# Using the pigeonhole principle prove that the decimal expansion of $1/k$ for any $k\in\Bbb N_{>0}$ becomes cyclic at some point [duplicate]

Prove if $k$ is any positive integer, the decimal expansion of $\frac{1}{k}$ eventually gets into a repeating cycle.

I'm stuck here , i've thought about applying the pigeonhole principle and induction here but to no avail...

My answer is asking for a proof through pigeonhole principle or induction.. the one linked does not show those..

## marked as duplicate by Mees de Vries, Jean Marie, Henry, Marc van Leeuwen, user223391 Mar 10 '17 at 7:11

• @MeesdeVries Can u check my edit. – bigfocalchord Mar 8 '17 at 8:57
• @dydxx, actually the second answer in the linked question provides a solution that uses the pidgeonhole principle. – Mees de Vries Mar 8 '17 at 9:12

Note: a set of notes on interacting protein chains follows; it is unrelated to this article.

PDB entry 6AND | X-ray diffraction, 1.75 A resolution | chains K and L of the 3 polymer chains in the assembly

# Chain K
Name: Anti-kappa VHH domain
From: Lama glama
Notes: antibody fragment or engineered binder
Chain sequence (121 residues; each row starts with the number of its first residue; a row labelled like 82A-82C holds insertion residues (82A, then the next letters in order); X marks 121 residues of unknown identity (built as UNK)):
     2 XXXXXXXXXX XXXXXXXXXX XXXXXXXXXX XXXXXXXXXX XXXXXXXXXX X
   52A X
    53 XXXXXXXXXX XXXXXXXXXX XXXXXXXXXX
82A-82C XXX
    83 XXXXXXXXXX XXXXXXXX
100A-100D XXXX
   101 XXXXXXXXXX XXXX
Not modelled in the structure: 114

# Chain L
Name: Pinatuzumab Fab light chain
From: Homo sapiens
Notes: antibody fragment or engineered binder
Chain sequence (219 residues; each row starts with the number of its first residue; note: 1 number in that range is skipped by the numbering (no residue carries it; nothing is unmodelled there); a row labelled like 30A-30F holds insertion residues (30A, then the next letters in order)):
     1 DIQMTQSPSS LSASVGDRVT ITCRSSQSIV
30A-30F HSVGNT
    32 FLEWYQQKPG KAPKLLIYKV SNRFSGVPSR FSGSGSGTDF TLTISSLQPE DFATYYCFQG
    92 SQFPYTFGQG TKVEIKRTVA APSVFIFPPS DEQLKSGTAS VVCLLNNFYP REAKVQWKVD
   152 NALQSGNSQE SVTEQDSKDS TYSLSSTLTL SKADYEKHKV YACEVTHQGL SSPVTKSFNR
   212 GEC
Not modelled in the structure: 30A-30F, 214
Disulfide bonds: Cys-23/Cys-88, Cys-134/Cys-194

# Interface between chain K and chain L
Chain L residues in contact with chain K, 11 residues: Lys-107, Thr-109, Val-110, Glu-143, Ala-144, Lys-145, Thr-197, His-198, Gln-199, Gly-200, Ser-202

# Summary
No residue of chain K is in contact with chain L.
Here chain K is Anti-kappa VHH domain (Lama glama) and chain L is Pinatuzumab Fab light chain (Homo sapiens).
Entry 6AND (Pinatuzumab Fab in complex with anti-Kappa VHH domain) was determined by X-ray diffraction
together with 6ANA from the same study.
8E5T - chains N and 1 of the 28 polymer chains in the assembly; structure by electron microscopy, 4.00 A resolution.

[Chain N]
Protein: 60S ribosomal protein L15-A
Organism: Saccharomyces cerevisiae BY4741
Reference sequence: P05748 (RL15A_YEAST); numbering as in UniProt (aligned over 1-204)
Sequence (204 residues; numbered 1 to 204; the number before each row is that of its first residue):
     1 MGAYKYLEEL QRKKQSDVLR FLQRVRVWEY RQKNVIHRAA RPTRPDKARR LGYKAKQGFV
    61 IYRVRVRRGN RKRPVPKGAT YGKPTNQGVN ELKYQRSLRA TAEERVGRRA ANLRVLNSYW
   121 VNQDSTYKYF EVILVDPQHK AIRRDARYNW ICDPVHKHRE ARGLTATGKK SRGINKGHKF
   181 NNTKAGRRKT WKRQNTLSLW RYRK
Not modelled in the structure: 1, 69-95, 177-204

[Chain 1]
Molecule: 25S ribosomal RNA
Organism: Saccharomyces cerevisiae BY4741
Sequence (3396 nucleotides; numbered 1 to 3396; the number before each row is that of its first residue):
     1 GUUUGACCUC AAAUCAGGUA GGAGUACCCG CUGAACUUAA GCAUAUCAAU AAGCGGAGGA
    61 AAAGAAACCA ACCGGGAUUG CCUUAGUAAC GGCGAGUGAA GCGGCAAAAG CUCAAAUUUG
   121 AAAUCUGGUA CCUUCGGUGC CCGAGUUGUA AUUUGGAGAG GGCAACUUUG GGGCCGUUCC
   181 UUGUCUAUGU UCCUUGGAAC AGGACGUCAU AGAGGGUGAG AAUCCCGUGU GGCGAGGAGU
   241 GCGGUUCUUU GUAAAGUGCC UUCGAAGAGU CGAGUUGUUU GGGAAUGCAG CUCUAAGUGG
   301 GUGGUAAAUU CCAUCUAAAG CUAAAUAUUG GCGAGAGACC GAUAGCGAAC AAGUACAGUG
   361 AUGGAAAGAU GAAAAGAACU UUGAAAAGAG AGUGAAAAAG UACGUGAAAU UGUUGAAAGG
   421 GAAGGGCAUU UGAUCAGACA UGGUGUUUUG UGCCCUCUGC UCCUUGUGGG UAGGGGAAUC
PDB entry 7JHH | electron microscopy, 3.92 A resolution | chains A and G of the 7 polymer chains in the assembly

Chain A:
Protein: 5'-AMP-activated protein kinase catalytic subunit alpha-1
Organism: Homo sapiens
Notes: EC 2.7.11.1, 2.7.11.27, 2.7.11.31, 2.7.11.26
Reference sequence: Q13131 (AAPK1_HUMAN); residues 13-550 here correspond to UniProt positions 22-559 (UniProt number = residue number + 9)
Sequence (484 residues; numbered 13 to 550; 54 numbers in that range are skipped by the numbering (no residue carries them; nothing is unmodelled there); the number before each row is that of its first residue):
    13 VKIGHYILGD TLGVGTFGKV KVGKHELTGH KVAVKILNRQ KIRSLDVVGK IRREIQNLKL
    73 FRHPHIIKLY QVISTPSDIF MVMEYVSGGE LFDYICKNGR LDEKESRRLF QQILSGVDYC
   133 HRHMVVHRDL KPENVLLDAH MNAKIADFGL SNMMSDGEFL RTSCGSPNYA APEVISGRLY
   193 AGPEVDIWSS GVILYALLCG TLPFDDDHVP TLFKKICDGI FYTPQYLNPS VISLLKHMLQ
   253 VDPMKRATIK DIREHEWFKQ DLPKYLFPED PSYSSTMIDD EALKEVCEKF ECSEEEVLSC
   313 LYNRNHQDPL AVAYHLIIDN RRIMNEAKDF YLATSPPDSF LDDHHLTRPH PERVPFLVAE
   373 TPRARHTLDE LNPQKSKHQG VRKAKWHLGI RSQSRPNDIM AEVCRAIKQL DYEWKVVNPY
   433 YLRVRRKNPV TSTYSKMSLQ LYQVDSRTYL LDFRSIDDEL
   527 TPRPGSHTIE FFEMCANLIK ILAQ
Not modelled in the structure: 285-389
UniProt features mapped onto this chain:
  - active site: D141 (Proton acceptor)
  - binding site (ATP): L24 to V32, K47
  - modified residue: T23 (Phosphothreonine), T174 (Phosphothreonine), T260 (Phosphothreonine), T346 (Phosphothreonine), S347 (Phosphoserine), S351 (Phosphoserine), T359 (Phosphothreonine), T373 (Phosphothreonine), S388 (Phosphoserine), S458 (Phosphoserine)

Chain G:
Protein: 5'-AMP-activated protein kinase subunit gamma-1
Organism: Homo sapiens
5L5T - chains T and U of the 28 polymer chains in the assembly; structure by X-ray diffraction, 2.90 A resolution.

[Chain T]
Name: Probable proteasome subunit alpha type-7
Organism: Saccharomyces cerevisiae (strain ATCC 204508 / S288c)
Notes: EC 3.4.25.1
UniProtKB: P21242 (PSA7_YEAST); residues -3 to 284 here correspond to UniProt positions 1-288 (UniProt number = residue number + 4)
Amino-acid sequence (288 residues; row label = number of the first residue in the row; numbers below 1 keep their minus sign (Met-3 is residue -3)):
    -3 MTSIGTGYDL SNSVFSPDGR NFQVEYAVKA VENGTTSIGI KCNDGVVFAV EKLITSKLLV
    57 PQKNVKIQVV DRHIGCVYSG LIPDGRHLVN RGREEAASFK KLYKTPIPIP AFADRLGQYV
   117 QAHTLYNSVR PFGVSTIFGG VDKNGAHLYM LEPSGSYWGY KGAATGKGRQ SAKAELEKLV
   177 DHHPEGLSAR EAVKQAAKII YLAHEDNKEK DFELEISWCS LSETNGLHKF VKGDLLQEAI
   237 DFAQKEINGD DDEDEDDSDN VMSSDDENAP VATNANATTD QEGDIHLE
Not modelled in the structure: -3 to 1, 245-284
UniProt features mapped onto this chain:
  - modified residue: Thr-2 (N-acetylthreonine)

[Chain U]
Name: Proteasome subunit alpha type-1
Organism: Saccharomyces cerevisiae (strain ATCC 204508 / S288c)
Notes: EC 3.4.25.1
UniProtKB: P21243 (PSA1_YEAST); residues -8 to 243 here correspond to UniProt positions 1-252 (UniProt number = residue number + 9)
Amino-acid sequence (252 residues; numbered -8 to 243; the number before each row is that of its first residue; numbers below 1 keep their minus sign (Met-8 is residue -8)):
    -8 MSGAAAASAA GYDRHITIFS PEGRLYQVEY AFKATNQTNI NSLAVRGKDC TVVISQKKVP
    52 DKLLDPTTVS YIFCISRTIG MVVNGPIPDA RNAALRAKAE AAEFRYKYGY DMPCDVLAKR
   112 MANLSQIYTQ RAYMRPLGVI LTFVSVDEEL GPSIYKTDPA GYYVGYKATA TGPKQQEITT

If you divide $1$ by $k$ in the way everyone learnt it in school, you calculate $10$ times a number divided by $k$ with remainder multiple times.

The possible remainders are $0,1,\cdots ,k-1$, so there are $k$ possible remainders.

If we have determined $k+1$ remainders, the pigeonhole-principle guarantees some duplication.

So, there must be two positions with equal remainders.

The earliest point for which this occurs is the point where the decimal expansion gets periodic.

Perform long division:

To find the decimal expansion for $1/k$, let $a_0=1$. Then $10a_0=kb_1+a_1$, and we continue so that $10a_1=kb_2+a_2$, and so on. From this, we see that $b_1,b_2,...$ are indeed the digits in the decimal expansion.

by the pigeonhole principle: we know that $a_1 \in \{0,1,..k-1\}$ because it is a remainder, so eventually $a_i=a_j$ for some $i,j \leq k$. But then $b_{i+1}=b_{j+1}$ and so forth after this, so the decimal expansion is periodic.